Church Wedding Flowers

Following links on this website and making a purchase could result in a commission to the owner of the website

Make all your flowers do "double duty".  Arrange for someone with a van to transport your flowers to the reception hall after the wedding photos in the chapel have been taken.

This allows you to enjoy all the flowers for the entire wedding day!

Transporting flowers can cause them to shift and move.  Sometimes the longer stems come out of the arrangement.  I lock all the stems into place with Floralock.  

It is a spray adhesive made especially for fresh flowers.  The long nozzle allows you to spray in deep among the flower stems where they are inserted into the wet foam.  This "locks" them into place.

Floralock should be the last step after all designing is done, otherwise it's hard to insert more stems into the wet foam.  Keep the foam wet at all times.  You can tip out the water for transporting, but be sure to replenish it once at the venue.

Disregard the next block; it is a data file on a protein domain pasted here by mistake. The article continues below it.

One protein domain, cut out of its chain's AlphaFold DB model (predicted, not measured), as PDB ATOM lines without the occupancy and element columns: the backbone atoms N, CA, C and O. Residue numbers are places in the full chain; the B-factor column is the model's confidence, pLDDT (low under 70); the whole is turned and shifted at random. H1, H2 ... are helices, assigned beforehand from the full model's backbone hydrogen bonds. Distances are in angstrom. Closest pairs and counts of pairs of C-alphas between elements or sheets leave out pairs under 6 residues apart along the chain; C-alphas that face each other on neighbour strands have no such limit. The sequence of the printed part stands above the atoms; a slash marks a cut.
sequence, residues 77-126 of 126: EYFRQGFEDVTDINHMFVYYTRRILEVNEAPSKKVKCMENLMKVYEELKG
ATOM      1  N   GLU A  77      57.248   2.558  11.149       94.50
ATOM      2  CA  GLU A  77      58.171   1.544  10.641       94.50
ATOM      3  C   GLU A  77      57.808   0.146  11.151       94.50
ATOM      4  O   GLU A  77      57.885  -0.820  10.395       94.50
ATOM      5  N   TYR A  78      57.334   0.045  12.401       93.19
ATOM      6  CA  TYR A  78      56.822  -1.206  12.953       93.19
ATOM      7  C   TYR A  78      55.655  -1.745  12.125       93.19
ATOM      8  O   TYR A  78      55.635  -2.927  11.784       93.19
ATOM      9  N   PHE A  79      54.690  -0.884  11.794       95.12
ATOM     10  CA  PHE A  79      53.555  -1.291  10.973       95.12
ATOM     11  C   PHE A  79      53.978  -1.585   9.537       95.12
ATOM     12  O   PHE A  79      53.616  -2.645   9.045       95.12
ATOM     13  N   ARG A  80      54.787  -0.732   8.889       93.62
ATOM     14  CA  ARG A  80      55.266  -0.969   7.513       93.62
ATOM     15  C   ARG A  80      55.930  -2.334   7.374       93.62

Always protect the surface (especially wood!) against any water drips at the church.  Water damage on pianos and wood altars can be expensive for a bride to have to fix  after the ceremony.

I always use a flower sealant on every floral design, including bouquets, corsages, boutonnieres and church sprays.  This seals the petals and helps slow water evaporation.  It's a must for DIY flowers that usually have to sit outside a florist cooler (which usually has moisture pumps INTO the air rather than removed like a home air conditioner).

You'll love the compliments you receive when your guests find out that YOU made all those stunning arrangements and keep a lot of dollars in your own pocket!

Just don't overextend yourself.  Allow plenty of time for processing flowers, greening in your arrangements and final designing with flowers.  Line up plenty of help and keep your arrangements simple and doable.

leave church wedding flowers and go to all flower tutorials